Before his exoneration for a murder he didn’t commit, Bill Dillon said that music played a key role in helping him endure life in prison.
Now a free man, Dillon uses his experience as a wrongfully convicted inmate to inspire his songwriting. The first song the Brevard County, FL native wrote was a tune called “Black Robes and Lawyers.”
“Bill Dillon’s case was a travesty of justice. From the very beginning to the end, it was a case of fabrication,” said attorney Mike Pirolo, who worked to win Dillon his freedom. “Bill Dillon’s life was stolen from him.”
According to CBS News, the then-20-year-old Dillon had been a promising baseball prospect in August 1981, just about to get his second tryout with the Detroit Tigers. Things went wrong when police discovered the badly-beaten body of a 40-year-old man on the beach near Dillon’s home.
Despite the suspect in the murder being described as a 5’10” man with a mustache, authorities convicted Dillon.
“I’m 6’4″. And I never ever had a mustache,” Dillon explained. “There couldn’t have been anything in their minds that made them think I did it other than my size … that I fit the profile of beating a man to death.”
He then spent more than half his life — 27 years — in prison, before a 2008 DNA test revealed he wasn’t the killer. Ever since his release, he’s been turning his experiences into song.
While Dillon’s case is a prime example of botched justice, some states are working to reduce their number of wrongfully-convicted citizens.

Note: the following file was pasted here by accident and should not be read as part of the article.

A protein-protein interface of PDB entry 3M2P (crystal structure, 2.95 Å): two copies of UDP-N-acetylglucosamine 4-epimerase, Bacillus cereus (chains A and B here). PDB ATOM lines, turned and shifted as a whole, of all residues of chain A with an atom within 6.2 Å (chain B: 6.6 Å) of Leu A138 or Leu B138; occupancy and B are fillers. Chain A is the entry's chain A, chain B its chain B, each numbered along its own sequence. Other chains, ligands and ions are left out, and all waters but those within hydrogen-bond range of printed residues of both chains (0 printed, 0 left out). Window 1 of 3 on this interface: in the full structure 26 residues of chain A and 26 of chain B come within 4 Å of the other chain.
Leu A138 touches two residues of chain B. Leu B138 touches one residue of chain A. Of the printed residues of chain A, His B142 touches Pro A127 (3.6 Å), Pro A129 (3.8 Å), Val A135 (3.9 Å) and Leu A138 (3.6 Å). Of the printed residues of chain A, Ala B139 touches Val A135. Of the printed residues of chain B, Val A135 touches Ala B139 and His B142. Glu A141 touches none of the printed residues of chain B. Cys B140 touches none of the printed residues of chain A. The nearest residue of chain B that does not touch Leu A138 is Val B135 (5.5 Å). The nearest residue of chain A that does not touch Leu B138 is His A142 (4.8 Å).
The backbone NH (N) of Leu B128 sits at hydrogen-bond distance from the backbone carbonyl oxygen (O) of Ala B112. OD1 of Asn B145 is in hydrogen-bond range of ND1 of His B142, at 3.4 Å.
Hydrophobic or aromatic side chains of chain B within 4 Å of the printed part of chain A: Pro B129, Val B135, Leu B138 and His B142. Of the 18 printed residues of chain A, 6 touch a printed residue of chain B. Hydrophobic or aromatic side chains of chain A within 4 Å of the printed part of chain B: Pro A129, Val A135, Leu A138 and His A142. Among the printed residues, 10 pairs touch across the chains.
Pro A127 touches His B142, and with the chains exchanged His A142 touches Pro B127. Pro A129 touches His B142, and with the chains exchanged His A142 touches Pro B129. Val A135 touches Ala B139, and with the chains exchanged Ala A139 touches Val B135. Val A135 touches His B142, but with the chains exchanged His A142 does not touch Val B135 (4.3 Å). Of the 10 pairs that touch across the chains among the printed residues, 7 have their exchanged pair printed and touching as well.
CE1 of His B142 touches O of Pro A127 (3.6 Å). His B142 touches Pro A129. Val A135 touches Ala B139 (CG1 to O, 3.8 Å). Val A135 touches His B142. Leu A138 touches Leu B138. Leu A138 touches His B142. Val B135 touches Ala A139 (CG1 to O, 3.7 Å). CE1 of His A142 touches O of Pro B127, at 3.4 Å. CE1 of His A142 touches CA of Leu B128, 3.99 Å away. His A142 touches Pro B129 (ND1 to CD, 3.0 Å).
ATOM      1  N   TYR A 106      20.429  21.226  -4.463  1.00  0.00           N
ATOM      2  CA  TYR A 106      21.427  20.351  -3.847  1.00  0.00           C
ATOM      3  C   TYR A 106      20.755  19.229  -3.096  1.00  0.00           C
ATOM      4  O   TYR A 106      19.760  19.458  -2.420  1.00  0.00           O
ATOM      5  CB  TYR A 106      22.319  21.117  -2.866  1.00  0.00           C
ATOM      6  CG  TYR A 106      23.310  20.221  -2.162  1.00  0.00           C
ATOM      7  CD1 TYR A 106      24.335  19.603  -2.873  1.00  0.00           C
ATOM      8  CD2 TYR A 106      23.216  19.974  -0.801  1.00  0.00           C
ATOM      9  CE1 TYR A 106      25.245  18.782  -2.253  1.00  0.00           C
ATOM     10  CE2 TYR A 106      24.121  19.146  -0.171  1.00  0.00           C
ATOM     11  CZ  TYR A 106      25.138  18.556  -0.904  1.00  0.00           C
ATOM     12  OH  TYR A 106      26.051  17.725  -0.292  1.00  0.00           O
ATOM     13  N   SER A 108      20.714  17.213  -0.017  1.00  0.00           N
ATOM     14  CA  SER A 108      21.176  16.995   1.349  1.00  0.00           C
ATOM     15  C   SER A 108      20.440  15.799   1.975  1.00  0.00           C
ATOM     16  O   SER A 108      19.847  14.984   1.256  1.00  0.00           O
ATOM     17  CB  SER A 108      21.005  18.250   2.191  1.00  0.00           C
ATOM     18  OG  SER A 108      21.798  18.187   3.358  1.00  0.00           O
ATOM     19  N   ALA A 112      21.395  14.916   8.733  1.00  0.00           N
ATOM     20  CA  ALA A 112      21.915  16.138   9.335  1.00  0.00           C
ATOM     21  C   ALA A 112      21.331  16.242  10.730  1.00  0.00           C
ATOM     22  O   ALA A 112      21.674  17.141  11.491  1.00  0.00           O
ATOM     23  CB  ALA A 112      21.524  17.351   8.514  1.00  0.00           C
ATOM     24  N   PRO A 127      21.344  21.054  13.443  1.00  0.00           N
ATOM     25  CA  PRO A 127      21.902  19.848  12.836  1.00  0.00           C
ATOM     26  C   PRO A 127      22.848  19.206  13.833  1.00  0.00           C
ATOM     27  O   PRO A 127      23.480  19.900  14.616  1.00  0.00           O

The Attorney General’s Office of New Hampshire, for example, is currently encouraging police departments to strengthen their eyewitness identification procedures during their investigations. Eyewitness misidentification is the main cause behind about 52.3% of wrongful convictions.
During eyewitness identification, police will now be required to ensure the suspect doesn’t stand out, that the witness views photos one at a time and that an officer who doesn’t know the suspect’s description administer the identification process, the New Hampshire Daily Journal reports.
Fourteen other states have implemented these same eyewitness identification policies, and Massachusetts is in the process of implementing them as well.
“We want to protect people and we want to make sure we do that with the best possible research and tools that we have available,” said Richard Crate, president of the New Hampshire Association of Chiefs of Police. “This policy is just a small step in the work that’s already being done across the state.”